My parents gave me a unique gift by moving out into a rural area of Colorado, and letting me go outside. Zoos and natural history museums (and when we were still in California, the Monterrey Bay Aquarium) were our family outings. Fossils and rocks were pretty much the only things I thought were worth collecting. (Well, them and old dinosaur movies, but that’s for another post) I got to harvest tadpoles from the neighbors’ pond, and regularly caught toads and garter snakes and horned lizards and tiger salamanders around our house. God only knows how many ant farms and fish I’ve kept over the years. Our household has been home not only to the requisite dogs and cats, but to brine shrimp and goats alongside iguanas and corn snakes, rats and gerbils, geckos and grasshoppers. If Noah needed to stock another ark, we could have done it for him.

That appreciation for nature is not as strong in my current life as I want it to be, but it’s still there. The springtime song of a western meadowlark still relaxes me like no other sound can. I smile every time I see a red-tailed hawk perched on a telephone pole and looking for prey. When a monarch butterfly or tiger swallowtail flaps by me, the world goes quiet, and I am at peace watching its color-splashed wings carry it onward. I relish the chance to see a thunderstorm raging above me, and don’t mind the rain at all.

Of course, when daily contact with nature is lost, one other thing you leave behind is a healthy respect of nature’s power, the raw fact that it follows its own rules. Nature will be taken seriously whether you like it or not. No, tsunamis and volcanoes and animal stampedes are no one’s idea of happy coexistence with the world. But we should face it: the world is not a tame place. Yellowstone tourists can get killed if they approach a bear or bison with anything less than an urgent reverence for the animal’s strength and unpredictability. Surfers can be crushed under the slam of a powerful wave. Hikers and hunters are more familiar with the dangers, and even they can sometimes find nature a lethal element to be in.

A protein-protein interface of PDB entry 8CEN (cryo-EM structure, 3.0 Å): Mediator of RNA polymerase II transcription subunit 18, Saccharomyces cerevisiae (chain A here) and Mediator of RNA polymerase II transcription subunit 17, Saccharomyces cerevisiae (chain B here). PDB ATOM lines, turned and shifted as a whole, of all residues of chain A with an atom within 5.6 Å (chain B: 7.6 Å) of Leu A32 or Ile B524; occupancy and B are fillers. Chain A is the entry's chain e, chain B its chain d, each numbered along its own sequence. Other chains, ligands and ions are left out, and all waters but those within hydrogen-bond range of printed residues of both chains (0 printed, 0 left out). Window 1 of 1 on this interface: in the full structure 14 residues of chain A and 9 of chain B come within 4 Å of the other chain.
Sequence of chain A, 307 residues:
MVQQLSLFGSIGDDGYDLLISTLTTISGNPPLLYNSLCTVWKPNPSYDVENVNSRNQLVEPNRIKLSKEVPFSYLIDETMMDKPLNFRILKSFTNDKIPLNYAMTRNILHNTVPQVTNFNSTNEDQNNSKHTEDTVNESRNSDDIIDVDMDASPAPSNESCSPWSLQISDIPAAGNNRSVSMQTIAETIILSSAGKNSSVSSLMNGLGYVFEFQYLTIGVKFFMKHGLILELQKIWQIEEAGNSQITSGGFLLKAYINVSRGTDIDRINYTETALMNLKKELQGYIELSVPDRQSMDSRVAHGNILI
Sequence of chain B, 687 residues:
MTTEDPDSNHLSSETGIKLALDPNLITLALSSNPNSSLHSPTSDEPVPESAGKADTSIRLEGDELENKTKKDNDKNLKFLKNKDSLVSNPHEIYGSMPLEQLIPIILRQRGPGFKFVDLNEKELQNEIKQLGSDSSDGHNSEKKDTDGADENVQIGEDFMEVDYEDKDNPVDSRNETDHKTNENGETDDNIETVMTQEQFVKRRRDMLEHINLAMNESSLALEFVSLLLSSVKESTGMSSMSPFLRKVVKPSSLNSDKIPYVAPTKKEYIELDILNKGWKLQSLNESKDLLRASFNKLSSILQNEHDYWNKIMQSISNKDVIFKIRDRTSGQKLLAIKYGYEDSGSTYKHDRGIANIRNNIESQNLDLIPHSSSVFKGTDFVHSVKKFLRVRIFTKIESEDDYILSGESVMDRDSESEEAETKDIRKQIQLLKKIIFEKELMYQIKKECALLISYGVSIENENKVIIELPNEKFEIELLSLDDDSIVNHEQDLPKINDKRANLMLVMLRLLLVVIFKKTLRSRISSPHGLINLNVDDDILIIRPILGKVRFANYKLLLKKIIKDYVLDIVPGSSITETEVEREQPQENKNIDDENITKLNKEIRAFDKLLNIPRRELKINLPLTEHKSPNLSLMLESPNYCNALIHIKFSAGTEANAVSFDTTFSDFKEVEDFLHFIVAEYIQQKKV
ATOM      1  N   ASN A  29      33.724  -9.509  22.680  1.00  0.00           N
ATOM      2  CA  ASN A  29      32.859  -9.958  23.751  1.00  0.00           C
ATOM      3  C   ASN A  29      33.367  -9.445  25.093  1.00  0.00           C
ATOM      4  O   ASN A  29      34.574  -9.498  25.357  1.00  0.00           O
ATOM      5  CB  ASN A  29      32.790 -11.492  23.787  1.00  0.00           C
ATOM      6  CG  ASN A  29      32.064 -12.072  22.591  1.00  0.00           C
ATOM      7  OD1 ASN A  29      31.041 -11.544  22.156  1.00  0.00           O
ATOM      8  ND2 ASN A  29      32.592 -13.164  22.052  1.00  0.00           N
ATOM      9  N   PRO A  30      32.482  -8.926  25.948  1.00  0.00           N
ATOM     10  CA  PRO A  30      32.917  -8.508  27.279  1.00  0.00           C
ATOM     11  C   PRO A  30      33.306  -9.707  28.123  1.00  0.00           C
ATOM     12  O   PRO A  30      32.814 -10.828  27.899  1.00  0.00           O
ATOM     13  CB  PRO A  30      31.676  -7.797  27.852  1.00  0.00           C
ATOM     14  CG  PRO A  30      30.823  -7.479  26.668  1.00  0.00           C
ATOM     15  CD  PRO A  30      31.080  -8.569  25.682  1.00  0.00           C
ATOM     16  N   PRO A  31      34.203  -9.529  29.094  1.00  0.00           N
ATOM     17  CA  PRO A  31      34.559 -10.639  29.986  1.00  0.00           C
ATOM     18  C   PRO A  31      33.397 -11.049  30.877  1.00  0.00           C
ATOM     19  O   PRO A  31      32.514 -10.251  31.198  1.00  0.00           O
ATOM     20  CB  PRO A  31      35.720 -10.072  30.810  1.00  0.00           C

But there is still beauty there, indispensable and not meant to be forgotten. The kind of beauty that lends fire to poetry and emotion to paintings is always there, even in the most perilous corners of the natural world. And it will reward you if you’re willing to be brave and search it out.

I haven’t yet gone hunting, and my idea of hiking is pretty much restricted to a stroll around the local park. But what I have seen is truly beautiful, works of art more nuanced and captivating than anything a human imagination could conjure. Turtles floating serenely on the glassy surface of a lake while fish glide underneath; blasts of lightning throwing their glory over the plains in the depths of starless night; deer picking their way through fields with silent hooves; comet Hale-Bopp streaking its way across the heavens, bright as an angel’s wing, never to come back in our lifetimes. Those are the things I cherish, the things worth holding on to when nature and I embrace each other, like comrades, like lovers, like old friends.